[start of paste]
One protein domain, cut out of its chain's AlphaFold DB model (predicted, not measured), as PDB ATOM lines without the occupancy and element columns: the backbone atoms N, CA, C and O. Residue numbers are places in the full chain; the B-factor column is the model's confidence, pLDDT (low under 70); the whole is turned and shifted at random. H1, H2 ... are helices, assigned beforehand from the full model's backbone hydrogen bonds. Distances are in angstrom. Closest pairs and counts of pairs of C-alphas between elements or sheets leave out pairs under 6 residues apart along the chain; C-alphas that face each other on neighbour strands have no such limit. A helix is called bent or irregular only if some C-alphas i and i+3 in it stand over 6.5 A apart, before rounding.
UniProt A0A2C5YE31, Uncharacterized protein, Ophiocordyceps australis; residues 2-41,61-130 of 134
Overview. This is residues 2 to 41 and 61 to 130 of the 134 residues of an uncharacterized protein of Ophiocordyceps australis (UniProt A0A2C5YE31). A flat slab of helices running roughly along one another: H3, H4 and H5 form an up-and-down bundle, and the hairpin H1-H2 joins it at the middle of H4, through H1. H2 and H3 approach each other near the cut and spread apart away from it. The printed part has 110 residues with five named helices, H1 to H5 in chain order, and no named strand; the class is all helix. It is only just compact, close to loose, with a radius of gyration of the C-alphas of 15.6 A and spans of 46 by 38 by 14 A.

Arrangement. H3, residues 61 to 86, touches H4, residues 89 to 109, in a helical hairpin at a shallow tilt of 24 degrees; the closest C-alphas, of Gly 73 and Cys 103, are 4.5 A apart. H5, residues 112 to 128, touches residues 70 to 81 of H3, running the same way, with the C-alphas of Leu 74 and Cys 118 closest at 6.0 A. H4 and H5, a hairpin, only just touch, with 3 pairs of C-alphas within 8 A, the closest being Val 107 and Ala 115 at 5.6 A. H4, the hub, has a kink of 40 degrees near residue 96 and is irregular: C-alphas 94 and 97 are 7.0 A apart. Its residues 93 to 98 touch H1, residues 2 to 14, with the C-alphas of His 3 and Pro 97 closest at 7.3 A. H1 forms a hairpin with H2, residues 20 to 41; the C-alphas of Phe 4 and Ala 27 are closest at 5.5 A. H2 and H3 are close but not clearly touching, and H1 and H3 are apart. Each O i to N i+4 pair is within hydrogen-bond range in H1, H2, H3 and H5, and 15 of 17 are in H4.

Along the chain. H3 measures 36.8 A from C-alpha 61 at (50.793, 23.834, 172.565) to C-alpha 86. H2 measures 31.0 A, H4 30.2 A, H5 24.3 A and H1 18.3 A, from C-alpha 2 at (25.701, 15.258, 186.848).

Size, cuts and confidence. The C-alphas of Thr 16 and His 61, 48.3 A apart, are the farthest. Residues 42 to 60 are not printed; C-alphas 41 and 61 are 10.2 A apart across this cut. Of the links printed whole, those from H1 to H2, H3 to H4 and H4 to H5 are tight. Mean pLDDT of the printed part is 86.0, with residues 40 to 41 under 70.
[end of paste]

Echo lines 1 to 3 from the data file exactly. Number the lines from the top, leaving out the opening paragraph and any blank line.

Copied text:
UniProt A0A2C5YE31, Uncharacterized protein, Ophiocordyceps australis; residues 2-41,61-130 of 134
Overview. This is residues 2 to 41 and 61 to 130 of the 134 residues of an uncharacterized protein of Ophiocordyceps australis (UniProt A0A2C5YE31). A flat slab of helices running roughly along one another: H3, H4 and H5 form an up-and-down bundle, and the hairpin H1-H2 joins it at the middle of H4, through H1. H2 and H3 approach each other near the cut and spread apart away from it. The printed part has 110 residues with five named helices, H1 to H5 in chain order, and no named strand; the class is all helix. It is only just compact, close to loose, with a radius of gyration of the C-alphas of 15.6 A and spans of 46 by 38 by 14 A.

Arrangement. H3, residues 61 to 86, touches H4, residues 89 to 109, in a helical hairpin at a shallow tilt of 24 degrees; the closest C-alphas, of Gly 73 and Cys 103, are 4.5 A apart. H5, residues 112 to 128, touches residues 70 to 81 of H3, running the same way, with the C-alphas of Leu 74 and Cys 118 closest at 6.0 A. H4 and H5, a hairpin, only just touch, with 3 pairs of C-alphas within 8 A, the closest being Val 107 and Ala 115 at 5.6 A. H4, the hub, has a kink of 40 degrees near residue 96 and is irregular: C-alphas 94 and 97 are 7.0 A apart. Its residues 93 to 98 touch H1, residues 2 to 14, with the C-alphas of His 3 and Pro 97 closest at 7.3 A. H1 forms a hairpin with H2, residues 20 to 41; the C-alphas of Phe 4 and Ala 27 are closest at 5.5 A. H2 and H3 are close but not clearly touching, and H1 and H3 are apart. Each O i to N i+4 pair is within hydrogen-bond range in H1, H2, H3 and H5, and 15 of 17 are in H4.